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Business and the ACL

One law for all Australian businesses

The ACL is a national, generic law which applies in the same way to all sectors and in all Australian jurisdictions. This means that all consumers in Australia enjoy the same rights and all businesses have the same obligations, irrespective of which state or territory they engaged in transactions.

The ACL covers general standards of business conduct, prohibits unfair trading practices, regulates specific types of business-to-consumer transactions, provides basic consumer guarantees for goods and services , and regulates the safety of consumer products and product-related services.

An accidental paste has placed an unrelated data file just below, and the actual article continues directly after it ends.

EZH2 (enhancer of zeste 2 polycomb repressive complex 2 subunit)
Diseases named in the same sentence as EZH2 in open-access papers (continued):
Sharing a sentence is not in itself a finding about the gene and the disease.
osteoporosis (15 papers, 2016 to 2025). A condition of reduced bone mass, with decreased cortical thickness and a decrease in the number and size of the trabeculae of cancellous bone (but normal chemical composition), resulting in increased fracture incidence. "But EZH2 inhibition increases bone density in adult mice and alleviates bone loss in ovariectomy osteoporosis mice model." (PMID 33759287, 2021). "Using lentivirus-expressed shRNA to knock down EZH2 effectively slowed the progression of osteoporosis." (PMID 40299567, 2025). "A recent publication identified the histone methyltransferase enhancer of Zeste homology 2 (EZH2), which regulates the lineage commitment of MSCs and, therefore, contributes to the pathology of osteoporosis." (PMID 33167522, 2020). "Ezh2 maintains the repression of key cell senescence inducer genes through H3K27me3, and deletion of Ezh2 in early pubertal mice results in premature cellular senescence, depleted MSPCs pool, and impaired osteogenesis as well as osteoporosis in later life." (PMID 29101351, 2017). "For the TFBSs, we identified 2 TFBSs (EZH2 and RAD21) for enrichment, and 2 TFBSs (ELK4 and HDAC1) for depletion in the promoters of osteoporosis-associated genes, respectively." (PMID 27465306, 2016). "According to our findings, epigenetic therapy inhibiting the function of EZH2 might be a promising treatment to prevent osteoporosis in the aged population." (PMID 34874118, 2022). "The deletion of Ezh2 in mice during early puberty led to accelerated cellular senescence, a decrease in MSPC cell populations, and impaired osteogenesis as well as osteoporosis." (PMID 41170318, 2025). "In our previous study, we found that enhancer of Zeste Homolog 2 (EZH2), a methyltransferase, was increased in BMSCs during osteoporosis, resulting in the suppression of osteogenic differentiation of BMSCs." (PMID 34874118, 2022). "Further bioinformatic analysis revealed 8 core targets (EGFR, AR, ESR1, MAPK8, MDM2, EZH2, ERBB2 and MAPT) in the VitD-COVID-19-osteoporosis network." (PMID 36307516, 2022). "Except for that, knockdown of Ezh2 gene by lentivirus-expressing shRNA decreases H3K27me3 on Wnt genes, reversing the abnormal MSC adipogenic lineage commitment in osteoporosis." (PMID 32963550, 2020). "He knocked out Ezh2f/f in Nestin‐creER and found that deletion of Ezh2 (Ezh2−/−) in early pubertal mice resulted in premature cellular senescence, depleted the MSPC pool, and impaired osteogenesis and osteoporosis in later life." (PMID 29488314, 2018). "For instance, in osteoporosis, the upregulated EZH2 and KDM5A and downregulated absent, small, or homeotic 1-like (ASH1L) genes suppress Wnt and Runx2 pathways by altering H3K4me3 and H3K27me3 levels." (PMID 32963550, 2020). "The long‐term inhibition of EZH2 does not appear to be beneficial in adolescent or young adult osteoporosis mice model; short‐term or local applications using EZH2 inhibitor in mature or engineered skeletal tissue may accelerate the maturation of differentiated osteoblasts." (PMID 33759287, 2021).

Where can I find the ACL?

For high-level information about the ACL and its provisions, refer to The Australian Consumer Law – Legislation page.

Where can I get guidance on the ACL?

National guidance on aspects of the ACL has been developed and is updated by the Australian Competition and Consumer Commission (ACCC), the State and Territory consumer protection agencies, and, in relation to financial services, the Australian Securities and Investments Commission (ASIC).

Guides for Businesses and Legal Practitioners:

Unfair contract terms [PDF 490KB]

Consumer guarantees [PDF 619KB]

Consumer product safety [PDF 490KB]

Sales practices [PDF 558KB]

Avoiding unfair business practices [PDF 491KB]

For more information about complying with the ACL, refer to the ACCC’s business page.


Who enforces the ACL?

The ACL is administered and enforced jointly by the ACCC and the State and Territory consumer protection agencies, with the involvement of ASIC on financial services matters. If you need to talk to someone about the enforcement of the ACL, contact the ACCC, ASIC or your State or Territory consumer protection agency for further information and assistance.